Frugality will be the watchword here, as it is your ability to reduce everyday expenditure and commit more of your disposable income to savings that will have the biggest impact on your finances. After all, it will be difficult to build additional streams of passive income, particularly with share prices falling throughout the Eurozone and brokers ETX Capital reporting that the prospect of Brexit has triggered a 'violent' decline in sentiment towards the British pound.

With markets across the globe set to be impacted by Brexit, those with limited experience or minimal funds would be advised to choose flight over fight and focus more risk-averse options.

So, now would be the ideal time to begin budgeting your existing finances and carefully appraising your outgoings. Focus on reducing the cost of recurring expenses like groceries and utilities, while also identifying the savings accounts with the highest interest rates. These small measures can go a long way in a tough job market, and even freeing up as little as 10% of your disposable income can make a huge difference to your savings pot.

Refine Your Job Search: As One Door Closes, Another One Opens

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It can be hard deciphering fact from fiction in the buildup to the EU referendum, particularly with blustering characters such as Boris Johnson making their voices heard. While some argue vehemently that Brexit would send interest rates soaring and challenge a nation that has become accustomed to low base rates, for example, others claim that this would be offset by improved trading terms and cheaper goods.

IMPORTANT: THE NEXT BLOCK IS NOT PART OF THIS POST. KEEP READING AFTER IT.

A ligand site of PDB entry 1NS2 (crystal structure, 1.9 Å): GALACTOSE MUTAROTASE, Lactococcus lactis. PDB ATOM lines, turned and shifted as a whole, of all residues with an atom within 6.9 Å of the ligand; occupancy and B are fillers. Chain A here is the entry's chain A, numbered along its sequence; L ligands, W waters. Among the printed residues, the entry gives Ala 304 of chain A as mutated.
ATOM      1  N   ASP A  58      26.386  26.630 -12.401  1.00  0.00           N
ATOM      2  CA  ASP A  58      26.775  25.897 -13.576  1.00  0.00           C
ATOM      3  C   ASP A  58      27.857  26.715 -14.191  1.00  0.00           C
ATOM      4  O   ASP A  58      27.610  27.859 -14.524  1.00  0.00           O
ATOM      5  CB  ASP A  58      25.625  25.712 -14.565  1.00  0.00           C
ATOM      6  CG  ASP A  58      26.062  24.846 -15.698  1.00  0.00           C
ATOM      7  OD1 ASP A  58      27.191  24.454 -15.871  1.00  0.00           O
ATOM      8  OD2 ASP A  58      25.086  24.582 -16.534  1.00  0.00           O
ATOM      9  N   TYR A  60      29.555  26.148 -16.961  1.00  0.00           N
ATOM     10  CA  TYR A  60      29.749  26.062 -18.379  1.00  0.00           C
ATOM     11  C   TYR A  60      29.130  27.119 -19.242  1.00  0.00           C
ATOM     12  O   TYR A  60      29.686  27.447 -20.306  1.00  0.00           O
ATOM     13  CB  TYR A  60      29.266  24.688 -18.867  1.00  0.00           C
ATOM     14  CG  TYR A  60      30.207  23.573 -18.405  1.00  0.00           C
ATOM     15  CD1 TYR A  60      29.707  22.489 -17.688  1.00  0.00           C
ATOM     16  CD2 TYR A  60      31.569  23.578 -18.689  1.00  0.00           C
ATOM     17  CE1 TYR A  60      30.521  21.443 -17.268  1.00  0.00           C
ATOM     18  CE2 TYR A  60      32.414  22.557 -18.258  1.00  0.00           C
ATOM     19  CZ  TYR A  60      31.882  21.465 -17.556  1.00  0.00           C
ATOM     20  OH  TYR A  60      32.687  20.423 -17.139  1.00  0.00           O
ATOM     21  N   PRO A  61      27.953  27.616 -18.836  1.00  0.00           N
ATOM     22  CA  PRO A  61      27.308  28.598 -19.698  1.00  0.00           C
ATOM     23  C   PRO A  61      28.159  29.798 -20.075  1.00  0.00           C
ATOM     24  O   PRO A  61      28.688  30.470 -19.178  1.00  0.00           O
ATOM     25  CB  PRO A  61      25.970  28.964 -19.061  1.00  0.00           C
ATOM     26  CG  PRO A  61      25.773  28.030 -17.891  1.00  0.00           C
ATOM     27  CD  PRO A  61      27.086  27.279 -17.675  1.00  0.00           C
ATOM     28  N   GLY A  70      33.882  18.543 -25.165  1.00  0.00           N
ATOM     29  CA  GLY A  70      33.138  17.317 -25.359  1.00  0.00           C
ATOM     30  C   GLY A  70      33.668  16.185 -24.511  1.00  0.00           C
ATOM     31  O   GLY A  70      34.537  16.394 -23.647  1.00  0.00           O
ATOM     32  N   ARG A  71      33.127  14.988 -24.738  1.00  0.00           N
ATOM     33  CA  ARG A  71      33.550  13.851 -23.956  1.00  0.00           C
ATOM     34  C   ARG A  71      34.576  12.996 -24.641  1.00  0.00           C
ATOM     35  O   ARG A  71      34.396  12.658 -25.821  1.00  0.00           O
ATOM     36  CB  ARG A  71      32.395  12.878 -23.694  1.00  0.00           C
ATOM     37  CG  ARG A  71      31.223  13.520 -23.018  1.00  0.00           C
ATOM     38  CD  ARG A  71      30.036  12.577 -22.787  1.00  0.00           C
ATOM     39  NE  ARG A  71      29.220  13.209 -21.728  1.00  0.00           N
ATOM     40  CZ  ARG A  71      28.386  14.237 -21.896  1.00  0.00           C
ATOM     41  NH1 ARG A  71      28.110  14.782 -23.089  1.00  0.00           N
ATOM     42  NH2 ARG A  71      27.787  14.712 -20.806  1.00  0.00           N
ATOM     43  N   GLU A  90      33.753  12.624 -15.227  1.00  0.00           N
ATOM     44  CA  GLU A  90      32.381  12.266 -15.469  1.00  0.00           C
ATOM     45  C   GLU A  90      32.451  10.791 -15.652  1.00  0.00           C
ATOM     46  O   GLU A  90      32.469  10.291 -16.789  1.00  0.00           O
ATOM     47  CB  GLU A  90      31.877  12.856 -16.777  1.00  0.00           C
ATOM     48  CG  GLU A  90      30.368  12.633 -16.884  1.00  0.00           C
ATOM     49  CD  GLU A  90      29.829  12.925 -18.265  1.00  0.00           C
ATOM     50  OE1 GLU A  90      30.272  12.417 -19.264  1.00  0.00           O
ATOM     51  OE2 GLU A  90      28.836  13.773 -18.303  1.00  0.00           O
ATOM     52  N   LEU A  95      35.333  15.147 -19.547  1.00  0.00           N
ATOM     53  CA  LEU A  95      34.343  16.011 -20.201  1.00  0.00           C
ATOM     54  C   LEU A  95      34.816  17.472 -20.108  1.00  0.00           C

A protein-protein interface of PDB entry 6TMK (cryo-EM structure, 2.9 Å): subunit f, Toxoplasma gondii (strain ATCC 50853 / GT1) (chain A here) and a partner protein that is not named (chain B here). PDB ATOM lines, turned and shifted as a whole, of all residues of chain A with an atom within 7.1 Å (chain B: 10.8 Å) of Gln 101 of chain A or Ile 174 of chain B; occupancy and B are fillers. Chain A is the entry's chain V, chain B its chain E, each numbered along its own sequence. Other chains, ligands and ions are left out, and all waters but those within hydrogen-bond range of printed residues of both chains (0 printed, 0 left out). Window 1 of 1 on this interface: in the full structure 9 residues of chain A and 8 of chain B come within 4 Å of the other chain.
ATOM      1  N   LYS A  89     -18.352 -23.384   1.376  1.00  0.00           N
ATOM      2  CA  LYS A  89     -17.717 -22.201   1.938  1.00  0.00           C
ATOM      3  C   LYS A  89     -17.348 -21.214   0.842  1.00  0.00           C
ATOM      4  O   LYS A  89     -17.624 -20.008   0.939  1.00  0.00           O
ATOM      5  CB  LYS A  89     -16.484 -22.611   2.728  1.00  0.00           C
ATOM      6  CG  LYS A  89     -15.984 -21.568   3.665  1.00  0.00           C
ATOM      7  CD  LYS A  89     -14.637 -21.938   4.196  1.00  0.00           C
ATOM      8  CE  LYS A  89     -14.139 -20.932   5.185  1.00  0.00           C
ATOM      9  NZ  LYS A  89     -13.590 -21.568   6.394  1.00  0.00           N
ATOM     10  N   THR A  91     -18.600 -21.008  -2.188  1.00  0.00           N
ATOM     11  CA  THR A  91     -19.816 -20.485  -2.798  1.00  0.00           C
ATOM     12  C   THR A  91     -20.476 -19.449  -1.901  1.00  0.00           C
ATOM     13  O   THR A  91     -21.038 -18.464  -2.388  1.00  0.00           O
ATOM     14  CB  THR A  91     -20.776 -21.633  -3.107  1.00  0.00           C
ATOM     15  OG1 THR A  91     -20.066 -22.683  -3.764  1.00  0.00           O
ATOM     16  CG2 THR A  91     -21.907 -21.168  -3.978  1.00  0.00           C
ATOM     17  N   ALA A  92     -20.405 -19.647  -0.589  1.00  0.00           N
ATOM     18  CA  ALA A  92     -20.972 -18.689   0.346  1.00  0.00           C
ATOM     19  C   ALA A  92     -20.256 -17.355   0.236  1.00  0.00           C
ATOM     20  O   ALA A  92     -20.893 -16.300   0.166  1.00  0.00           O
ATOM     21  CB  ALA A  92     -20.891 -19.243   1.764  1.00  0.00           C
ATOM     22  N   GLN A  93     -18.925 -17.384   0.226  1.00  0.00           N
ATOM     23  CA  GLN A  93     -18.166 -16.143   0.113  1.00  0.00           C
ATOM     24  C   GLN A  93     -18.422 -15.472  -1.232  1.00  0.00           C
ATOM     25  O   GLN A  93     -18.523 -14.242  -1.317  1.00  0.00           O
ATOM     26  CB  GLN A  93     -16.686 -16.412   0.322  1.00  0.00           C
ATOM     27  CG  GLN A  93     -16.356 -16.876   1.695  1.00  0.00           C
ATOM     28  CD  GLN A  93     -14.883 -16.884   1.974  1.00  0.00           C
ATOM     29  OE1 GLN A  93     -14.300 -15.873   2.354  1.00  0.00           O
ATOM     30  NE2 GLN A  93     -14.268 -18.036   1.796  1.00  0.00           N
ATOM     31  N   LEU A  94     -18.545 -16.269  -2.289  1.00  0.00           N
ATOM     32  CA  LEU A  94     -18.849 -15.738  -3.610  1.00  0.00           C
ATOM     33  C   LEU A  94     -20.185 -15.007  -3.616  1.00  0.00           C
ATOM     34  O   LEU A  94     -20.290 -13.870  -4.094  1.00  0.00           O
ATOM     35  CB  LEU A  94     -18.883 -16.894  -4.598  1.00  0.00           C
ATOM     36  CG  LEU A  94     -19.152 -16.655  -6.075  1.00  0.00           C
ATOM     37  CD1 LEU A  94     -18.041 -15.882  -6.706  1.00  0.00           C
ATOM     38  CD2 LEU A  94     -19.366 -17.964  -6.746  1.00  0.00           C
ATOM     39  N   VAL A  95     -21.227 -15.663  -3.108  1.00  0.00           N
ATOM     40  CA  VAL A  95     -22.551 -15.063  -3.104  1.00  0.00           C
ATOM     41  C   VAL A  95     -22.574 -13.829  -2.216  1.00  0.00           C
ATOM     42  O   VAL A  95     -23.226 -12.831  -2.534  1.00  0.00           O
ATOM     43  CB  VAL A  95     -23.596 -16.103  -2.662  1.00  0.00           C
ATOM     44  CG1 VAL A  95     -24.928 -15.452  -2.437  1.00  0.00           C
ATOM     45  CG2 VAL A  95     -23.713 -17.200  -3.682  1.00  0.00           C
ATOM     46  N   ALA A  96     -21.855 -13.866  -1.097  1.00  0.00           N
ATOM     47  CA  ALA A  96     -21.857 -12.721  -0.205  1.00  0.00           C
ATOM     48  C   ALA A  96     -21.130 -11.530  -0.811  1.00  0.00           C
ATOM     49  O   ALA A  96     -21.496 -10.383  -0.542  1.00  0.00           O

While many points can be argued at length, however, there are some facts that are indisputable. The fact that Brexit would be kinder to some industries and sectors than others offers a relevant case in point, despite the fact that the initial fallout would be felt universally and throughout the UK. It is thought that Brexit would have the biggest impact on the financial services sector, which has a surplus with the EU to the tune of £19.9 billion and would suffer from limited, cross-border access laws applicable to all non-European Union nations.

In contrast, product and goods-orientated firms could potentially benefit from Brexit thanks to demand for exports and a hefty trade deficit of £13.9 billion with the EU.

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From a jobseeker's perspective, this means that careers in manufacturing sectors, logistics and the automotive trade could well be more accessible in the wake of Brexit. Conversely, those targeting banking and the financial service sectors would find jobs harder to come by, so this may demand a willingness to pursue further training and develop new industry skills. You should also look to identify transferable skills that will help you transition between sectors, while also identifying in-house roles that have a strong financial focus (such as an accountant for a private car dealership, for example).

These steps will help to prepare you for a post-Brexit job market but the key thing to maintain is a calm and level head. After all, Brexit is a complex and drawn-out affair, while the spin applied by opposing campaigns has served to exaggerate the consequences of leaving and remaining in the EU. In truth, there are pros and cons to both options, so whatever happens, you must be able to cope with change and capitalise on new opportunities.

Do you have anything you’d like to add? Tell us in the comments section below!

Financial Times